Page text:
Frank Owen Gehry, CC (born Frank Owen Goldberg; February 28, 1929) is a Canadian American Pritzker Prize-winning architect based in Los Angeles, California.
His buildings, including his private residence, have become tourist attractions. His works are often cited as being among the most important works of contemporary architecture in the 2010 World Architecture Survey, which led Vanity Fair to label him as
the most important architect of our age.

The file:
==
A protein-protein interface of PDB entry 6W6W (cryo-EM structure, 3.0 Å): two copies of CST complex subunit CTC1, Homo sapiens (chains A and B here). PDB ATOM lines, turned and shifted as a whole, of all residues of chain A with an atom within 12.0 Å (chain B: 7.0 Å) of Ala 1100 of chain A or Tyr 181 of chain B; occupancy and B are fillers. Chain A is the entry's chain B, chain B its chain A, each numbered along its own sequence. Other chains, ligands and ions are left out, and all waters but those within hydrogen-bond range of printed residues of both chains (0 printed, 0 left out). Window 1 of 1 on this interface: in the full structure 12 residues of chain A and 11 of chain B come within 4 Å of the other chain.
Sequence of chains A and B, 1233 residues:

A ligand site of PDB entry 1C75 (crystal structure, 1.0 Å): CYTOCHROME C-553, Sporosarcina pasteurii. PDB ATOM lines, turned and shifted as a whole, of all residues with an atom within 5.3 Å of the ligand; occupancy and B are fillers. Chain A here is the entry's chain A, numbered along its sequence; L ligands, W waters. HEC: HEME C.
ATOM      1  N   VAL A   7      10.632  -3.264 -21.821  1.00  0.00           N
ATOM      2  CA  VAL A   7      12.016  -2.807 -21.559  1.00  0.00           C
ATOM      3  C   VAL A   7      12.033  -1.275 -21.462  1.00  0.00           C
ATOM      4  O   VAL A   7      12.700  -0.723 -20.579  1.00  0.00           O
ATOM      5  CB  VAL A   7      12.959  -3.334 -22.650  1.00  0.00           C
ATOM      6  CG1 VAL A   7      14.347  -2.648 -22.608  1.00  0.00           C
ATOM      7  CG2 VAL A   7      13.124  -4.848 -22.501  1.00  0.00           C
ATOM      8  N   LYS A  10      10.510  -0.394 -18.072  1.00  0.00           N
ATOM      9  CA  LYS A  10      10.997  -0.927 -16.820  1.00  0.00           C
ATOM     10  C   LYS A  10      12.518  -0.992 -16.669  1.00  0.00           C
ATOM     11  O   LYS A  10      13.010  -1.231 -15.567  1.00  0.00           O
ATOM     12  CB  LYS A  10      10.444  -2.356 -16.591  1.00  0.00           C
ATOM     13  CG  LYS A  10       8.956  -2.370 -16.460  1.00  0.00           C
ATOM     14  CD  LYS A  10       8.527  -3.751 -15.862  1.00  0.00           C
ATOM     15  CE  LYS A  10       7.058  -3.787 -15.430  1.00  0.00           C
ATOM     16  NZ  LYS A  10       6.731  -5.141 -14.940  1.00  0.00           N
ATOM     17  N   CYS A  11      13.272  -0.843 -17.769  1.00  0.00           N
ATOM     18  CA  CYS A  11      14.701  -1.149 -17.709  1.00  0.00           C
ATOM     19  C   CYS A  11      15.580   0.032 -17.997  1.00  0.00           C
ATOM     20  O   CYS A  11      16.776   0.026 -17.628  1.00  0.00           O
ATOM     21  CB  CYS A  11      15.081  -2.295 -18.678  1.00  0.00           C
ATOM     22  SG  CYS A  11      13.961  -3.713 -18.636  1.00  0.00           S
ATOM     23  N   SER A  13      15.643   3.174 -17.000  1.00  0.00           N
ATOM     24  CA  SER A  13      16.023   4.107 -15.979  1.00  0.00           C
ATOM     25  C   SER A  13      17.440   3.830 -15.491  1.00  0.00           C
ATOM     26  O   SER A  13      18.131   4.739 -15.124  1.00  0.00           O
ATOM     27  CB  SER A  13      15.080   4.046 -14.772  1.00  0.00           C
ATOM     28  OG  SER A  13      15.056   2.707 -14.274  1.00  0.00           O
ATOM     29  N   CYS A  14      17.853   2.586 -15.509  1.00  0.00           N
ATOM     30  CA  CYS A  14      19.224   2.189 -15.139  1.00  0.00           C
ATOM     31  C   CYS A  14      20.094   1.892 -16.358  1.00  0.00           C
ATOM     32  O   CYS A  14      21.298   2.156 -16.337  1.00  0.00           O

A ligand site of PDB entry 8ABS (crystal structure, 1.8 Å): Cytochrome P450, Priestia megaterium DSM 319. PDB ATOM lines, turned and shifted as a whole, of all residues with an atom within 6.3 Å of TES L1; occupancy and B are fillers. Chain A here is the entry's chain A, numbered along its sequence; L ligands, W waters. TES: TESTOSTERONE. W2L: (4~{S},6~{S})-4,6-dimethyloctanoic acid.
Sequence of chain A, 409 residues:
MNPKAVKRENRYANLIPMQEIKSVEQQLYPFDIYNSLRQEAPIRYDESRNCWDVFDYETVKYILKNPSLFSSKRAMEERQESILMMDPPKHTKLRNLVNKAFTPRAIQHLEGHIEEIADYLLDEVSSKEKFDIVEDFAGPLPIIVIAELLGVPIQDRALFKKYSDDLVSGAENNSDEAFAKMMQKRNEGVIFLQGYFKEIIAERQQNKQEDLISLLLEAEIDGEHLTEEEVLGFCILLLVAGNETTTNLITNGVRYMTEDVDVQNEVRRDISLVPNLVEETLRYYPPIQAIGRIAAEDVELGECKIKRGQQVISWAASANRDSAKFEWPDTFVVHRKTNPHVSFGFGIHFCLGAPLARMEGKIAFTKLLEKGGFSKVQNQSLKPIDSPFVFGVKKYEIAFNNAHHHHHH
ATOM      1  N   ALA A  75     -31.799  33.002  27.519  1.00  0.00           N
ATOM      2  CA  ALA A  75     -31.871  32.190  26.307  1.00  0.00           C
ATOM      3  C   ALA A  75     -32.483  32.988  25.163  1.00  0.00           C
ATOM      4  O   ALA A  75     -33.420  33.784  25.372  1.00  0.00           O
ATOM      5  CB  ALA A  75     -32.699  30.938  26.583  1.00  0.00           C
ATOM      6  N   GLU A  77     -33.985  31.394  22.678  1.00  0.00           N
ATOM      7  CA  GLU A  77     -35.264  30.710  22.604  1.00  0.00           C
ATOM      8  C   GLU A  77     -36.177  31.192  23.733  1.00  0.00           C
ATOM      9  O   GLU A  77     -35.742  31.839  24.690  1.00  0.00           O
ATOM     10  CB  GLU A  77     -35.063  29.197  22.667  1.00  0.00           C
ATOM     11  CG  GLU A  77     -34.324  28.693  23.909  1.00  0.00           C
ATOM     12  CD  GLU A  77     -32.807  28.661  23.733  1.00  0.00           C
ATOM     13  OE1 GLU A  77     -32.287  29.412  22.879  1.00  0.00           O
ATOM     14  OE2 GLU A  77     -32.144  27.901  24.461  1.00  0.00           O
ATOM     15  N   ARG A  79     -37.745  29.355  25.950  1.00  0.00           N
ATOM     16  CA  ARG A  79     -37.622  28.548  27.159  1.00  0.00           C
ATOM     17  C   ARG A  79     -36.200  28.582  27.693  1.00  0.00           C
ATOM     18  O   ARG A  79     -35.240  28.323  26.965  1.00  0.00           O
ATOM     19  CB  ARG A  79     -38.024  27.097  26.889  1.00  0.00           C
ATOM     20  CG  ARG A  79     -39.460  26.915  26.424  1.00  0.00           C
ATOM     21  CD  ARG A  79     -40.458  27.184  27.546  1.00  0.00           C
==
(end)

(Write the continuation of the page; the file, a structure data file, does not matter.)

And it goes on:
Gehry’s best-known works include the titanium-covered Guggenheim Museum in Bilbao, Spain; MIT Stata Center in Cambridge, Massachusetts; Walt Disney Concert Hall in downtown Los Angeles; Experience Music Project in Seattle; Weisman Art Museum in Minneapolis; Dancing House in Prague; the Vitra Design Museum and MARTa Museum in Germany; and the Art Gallery of Ontario in Toronto. But it was his private residence in Santa Monica, California, which jump-started his career, lifting it from the status of “paper architecture” – a phenomenon that many famous architects have experienced in their formative decades through experimentation almost exclusively on paper before receiving their first major commission in later years — via Architecture Blog